A Roller Coaster Ride in Financial Markets

Who needs amusement parks when you can watch the volatility that is the stock market? Just a day after the Dow Jones posted its biggest one-day loss since the financial meltdown in 2008, the Dow bounced back with a 400+ point gain. In the middle of the day, there was the much-anticipated release of the FOMC's statement, which itself contributed to the up-and-down action.

There was much speculation that the Federal Reserve would announce a stimulative policy such as another round of quantitative easing or state that it would hold the size of its balance sheet constant for an extended period. Instead, the Fed held steady on policy, but announced that it would keep interest rates at their record low through mid-2013, rather than "an extended period." If the Fed decides to pull anything else out from its toolkit, you can track it at Stimulus.org.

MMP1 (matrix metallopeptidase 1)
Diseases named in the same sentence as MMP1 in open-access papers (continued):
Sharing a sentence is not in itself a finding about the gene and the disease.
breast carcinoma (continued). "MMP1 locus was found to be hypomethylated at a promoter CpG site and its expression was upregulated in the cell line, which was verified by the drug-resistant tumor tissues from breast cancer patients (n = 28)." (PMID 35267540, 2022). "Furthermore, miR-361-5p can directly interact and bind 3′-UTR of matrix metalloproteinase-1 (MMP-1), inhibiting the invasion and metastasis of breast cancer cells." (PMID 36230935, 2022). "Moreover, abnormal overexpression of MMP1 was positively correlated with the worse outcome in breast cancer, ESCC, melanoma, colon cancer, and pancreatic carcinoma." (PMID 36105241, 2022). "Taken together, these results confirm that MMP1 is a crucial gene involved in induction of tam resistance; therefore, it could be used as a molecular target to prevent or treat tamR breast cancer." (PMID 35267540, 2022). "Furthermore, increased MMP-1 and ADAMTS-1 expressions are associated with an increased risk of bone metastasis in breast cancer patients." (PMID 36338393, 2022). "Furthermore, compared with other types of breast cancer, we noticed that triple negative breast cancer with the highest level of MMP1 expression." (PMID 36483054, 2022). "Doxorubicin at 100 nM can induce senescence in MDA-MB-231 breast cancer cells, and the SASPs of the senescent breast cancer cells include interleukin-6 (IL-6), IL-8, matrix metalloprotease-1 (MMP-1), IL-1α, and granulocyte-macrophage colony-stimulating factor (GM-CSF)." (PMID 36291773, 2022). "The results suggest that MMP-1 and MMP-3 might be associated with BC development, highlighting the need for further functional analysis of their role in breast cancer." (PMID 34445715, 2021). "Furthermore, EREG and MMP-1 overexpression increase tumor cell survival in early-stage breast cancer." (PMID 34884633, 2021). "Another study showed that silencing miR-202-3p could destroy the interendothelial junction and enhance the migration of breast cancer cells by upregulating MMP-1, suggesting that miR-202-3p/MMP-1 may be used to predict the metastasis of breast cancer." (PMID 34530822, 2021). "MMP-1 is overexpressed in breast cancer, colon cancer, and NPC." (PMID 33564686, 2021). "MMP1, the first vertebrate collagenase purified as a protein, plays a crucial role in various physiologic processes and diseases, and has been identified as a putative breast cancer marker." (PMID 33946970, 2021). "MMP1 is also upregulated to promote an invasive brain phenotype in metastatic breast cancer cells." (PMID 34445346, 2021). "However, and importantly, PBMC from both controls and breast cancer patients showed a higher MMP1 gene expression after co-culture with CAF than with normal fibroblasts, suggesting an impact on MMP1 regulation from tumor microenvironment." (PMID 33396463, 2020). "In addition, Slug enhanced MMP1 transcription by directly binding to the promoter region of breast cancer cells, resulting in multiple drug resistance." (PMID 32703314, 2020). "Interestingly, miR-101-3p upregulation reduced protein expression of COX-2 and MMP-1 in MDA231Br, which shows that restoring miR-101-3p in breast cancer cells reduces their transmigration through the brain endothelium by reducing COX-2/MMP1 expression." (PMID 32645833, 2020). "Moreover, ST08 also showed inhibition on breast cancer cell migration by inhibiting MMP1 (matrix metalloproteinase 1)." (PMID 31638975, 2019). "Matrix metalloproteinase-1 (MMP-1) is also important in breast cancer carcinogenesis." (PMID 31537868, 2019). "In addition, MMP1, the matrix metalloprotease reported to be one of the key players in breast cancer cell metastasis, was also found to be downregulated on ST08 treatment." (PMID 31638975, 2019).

However, the FOMC statement also stated that the economy had been performing more poorly than they expected, even as negative factors they had seen as temporary--such as increased food and gas prices--have subsided somewhat. The pessimistic outlook sent the Dow Jones tumbling a few hundred points (it had been over 100 points, but ended up down 100 after the statement). However, markets quickly recovered to push the Dow to plus-430 for the day by the closing bell.

Financial markets clearly have become unsettled by recent fiscal and economic developments. We know one thing that would help: a clear, comprehensive debt reduction plan to guide us to fiscal sustainability.